Wednesday, April 12, 2006

fox, meet henhouse...

is it just me or is this a bad idea?:

One proposal calls for scrapping the current system of accreditation, which has been done largely by private regional bodies, in favor of a National Accreditation Foundation that would be created by Congress and the president.

for a moment, let's leave aside the obvious problems with having an agency put together by politicians (e.g., people with political science backgrounds and with many priorities besides education) mandating standards for all types of undergraduate training in addition to overseeing the specialized fields of medicine, dentistry, law, and business (just to name a few). on the face of it, this would centralize accreditation and more closely tie the carrot (government funding) to the stick (loss of accreditation).

on the simplest level, accreditation is about assuring a minimum standard of quality and accountability for students and for future employers. how much havoc can politicians really wreak with regard to student achievement? oh wait. that isn't the only area evaluated by accreditation (bolding mine):

While each accrediting organization establishes its own standards by which institutions and programs are accredited, these standards all address similar areas, such as expected student achievement, curriculum, faculty, services and academic support for students, and financial capacity.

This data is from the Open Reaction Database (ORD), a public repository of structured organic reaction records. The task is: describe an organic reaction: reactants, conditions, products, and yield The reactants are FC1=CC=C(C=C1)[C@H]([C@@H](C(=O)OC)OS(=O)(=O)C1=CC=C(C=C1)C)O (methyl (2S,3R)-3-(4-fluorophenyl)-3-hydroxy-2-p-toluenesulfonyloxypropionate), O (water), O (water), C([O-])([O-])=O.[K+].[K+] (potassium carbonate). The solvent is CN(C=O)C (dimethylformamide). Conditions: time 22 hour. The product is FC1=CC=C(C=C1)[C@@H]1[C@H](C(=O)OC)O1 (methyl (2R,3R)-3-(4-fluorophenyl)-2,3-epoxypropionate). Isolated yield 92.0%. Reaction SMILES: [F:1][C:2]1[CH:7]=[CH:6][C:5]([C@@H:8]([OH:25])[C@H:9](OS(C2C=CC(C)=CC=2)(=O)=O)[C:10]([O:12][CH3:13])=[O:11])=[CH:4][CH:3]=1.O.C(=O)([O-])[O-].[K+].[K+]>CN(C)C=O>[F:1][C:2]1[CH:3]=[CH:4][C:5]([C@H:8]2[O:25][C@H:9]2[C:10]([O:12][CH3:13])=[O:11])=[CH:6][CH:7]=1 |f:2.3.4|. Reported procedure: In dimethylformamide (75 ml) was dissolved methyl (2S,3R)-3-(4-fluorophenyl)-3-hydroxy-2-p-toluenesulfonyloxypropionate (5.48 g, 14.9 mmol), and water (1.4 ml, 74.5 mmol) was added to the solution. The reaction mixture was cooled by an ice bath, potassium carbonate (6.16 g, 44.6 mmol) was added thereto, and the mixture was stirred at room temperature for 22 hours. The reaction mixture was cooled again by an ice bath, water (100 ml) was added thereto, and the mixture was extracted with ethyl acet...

the FDA is mandated to address the safety of drugs and make decisions based on available science and yet emergency contraception continues to be held hostage to the Administration's stance on abortion.

by creating a National Accreditation Foundation, the Administration would essentially gain the ability to mandate all American education or lack thereof. subjects judged contentious by a politically-controlled body could be barred from the curricula (evolution, stem cell research and abortion) or forcibly introduced (creationism into the science classroom). standards limiting the ability for faculty to espouse views dissenting from the Administration's could be easily introduced.

the real surprise on this issue is how little press the potential ramifications have gotten. university presidents remain more focused on trading barbs with business recruiters (who gripe about underqualification in American graduates while continuing to lay off qualified professionals in the relentless quest to outsource all skilled labor positions to other countries).

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